There's a lot of room for strategy: Most battles take place at towns/cities which add defensive dice. Combined arms is the way to go: having at least one infantry gives you one die, one cavalry=2 die, one artillery=one die+advancing fire before combat. Add to this, warships which can "bombard" attack from 2 hexes away and the attacker can mount a formidable force. But the defender can defend well too: one die for infantry, one for cavalry, one for cannon, one if in a town, two if in a city and one if a warship is adjacent to the attacked city. Having a variety of units is better than the swarm approach. 6 infantry attacking a town defended by one cavalry and one infantry has an uphill battle: rolling one die vs. 3.
Combat is a bit of a dicefest: Roll the dice, each roll of 3 or less is a hit but I think the combined arms helps decrease the luck factor--and, anytime a one is rolled the player rolling it gets to choose which unit is eliminated reducing the luck factor further.

The game can easily be played in 1hr to 1 1/2 hrs lending itself to multiple plays in an evening if so desired.

Theme:ANY theme works with this system:scifi, fantasy, historical etc...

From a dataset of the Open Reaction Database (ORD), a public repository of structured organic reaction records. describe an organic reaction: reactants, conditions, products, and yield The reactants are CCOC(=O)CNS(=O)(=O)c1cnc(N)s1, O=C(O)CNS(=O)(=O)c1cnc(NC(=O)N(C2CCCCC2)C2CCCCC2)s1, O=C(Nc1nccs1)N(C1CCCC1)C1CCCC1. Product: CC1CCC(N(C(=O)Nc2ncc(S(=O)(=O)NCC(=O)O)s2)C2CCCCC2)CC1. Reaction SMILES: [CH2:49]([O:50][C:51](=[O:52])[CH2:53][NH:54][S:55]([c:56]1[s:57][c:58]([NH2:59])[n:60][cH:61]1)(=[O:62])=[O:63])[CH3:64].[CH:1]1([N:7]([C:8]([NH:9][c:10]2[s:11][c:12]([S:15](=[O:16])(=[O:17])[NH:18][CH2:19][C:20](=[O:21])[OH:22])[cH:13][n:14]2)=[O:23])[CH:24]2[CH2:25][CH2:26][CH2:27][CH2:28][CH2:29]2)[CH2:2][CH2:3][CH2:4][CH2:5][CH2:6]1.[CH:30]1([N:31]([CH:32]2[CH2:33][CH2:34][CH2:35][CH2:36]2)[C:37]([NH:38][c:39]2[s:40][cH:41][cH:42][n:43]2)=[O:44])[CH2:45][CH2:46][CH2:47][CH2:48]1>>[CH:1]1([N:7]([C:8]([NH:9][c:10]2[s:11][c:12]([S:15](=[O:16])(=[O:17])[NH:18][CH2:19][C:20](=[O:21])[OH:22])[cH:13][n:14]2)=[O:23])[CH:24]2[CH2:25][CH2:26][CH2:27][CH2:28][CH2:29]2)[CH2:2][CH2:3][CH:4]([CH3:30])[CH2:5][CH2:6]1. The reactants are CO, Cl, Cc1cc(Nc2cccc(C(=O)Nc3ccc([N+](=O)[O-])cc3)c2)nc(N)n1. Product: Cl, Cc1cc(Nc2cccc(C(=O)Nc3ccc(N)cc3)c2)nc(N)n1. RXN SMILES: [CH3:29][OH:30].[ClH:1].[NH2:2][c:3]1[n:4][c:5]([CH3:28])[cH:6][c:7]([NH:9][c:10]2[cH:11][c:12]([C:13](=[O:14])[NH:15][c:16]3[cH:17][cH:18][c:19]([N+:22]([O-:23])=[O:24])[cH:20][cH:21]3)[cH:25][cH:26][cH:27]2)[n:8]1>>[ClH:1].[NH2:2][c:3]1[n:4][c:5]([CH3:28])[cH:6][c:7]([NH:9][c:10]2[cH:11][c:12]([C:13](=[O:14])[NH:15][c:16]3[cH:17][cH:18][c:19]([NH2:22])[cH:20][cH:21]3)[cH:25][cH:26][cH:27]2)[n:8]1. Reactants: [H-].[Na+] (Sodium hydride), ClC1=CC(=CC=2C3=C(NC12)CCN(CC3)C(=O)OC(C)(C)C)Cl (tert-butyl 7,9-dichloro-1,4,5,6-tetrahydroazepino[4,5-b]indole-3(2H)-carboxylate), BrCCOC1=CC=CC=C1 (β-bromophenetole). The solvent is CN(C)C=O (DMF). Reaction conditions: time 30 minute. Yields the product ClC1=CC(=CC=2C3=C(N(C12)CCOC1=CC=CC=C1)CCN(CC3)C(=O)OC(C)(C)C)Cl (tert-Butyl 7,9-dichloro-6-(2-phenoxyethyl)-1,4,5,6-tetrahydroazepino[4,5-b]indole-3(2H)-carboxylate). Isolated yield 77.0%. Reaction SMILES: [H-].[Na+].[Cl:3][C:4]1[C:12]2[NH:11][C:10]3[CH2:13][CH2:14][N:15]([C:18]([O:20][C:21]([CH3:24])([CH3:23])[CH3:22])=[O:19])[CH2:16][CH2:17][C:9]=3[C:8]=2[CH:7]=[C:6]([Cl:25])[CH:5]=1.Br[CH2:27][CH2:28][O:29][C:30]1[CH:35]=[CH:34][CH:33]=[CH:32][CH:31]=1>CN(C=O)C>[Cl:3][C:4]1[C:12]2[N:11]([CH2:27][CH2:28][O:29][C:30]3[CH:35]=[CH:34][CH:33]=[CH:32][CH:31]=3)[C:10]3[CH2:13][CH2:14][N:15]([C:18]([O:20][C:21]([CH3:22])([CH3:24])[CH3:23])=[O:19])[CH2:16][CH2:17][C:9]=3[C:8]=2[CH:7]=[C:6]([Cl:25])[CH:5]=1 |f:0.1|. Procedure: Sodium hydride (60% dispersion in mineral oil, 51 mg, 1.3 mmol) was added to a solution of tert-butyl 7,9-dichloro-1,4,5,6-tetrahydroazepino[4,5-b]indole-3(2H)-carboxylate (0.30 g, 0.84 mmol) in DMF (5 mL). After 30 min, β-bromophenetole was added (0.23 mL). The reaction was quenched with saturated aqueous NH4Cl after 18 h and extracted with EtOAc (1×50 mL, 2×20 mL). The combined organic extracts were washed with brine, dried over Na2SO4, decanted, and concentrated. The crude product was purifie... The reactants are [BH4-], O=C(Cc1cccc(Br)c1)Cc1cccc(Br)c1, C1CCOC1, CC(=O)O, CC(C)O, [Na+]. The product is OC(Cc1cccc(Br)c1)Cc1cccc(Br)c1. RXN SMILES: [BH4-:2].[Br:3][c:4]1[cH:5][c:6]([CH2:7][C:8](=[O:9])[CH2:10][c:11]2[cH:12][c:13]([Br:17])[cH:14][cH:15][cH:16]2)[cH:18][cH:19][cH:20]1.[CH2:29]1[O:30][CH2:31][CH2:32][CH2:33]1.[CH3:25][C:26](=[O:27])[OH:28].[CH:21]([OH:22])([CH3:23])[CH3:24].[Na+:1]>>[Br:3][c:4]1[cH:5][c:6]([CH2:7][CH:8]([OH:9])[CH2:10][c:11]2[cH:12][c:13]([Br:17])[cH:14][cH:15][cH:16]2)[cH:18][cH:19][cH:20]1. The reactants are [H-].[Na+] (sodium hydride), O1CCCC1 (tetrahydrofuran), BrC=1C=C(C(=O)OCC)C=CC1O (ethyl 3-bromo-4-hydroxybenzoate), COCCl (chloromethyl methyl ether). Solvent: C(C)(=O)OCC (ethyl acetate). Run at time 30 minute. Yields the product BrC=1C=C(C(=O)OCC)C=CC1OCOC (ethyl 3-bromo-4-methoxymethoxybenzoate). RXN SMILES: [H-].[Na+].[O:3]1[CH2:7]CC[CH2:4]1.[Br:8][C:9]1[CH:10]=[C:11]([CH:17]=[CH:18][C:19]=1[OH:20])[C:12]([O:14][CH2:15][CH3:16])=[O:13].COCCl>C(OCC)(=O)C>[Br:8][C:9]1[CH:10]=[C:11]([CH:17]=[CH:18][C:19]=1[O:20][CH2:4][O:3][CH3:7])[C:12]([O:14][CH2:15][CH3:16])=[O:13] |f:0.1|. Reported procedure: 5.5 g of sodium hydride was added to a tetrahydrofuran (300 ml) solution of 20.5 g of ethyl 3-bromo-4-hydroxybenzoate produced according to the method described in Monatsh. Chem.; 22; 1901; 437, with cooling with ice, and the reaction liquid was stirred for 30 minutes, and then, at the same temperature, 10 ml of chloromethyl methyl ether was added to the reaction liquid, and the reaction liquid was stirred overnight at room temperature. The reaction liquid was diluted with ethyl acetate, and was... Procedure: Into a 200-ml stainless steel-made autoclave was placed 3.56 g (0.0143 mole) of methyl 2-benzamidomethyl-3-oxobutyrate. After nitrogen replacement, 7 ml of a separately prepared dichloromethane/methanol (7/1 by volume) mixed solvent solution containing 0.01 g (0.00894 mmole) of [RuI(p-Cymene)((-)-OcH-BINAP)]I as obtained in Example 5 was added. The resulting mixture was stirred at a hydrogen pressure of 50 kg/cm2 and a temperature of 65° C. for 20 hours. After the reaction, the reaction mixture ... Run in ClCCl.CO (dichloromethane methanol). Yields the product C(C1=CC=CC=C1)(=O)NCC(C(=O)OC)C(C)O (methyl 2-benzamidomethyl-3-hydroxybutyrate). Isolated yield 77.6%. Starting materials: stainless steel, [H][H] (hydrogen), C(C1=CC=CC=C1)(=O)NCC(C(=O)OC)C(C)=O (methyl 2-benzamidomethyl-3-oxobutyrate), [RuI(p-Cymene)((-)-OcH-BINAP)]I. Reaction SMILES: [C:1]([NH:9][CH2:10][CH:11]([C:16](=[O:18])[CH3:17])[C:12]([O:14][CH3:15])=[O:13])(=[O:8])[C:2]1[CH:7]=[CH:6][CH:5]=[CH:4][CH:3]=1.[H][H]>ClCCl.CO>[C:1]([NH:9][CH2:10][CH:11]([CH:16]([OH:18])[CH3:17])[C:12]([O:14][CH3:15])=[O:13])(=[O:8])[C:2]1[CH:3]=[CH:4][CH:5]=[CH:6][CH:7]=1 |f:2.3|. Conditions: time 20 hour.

You don't really get the feel of a Napoleonic general from this game, but it does look nice. If anything the gamestyle of play lends itself to lightening style warfare, blitzkrieg! Suprise attacks can abound if not carefully watched for. I pulled a manuever I read about in a game session here: I carefully plotted out an attack on an opponents home base by loading troops into warships and offloading them on his base! He never saw it coming! And, since you cannot produce units or replace destroyed units if your capital is taken, he had to waste valuable resources retaking his capital the next turn, leaving him open to subsequent attacks that led to his demise and my VIKTORY!

Replay value: This is a lighter wargame: if you're looking for TI:3 or Europe Engulfed, you won't find it here. The game's unique battle and supply system are designed for ease and speed of play. Alliances, while necessary, will change at the drop of a hat because of the fluid nature of the game. A player in the lead one turn can find himself dead last the next. Careful plotting along with an aggressive cutthroat strategy win the day here. Often, surprise is the name of the game. My gaming group was very pleased with this game (Very little downtime teaching and setting up or waiting for your turn and lots of time to get to the joy of bashing each other's brains in!)and looks forward to playing this again. I'm uncertain yet how much gameplay this will get. While there is wonderful replayability regarding different maps (constantly changing) the game doesn't have quite the depth or immersion factor that keeps us coming back to monster size games like TI:3, WotR, Doom. I'm a gamer who likes heavy theme in his game. But VIKTORY delivers on its ability for replay because its so quick to play and teach. I have yet to see a wargame that is so slickly boiled down to its combat elements that you jump right into the meat of the game from turn one.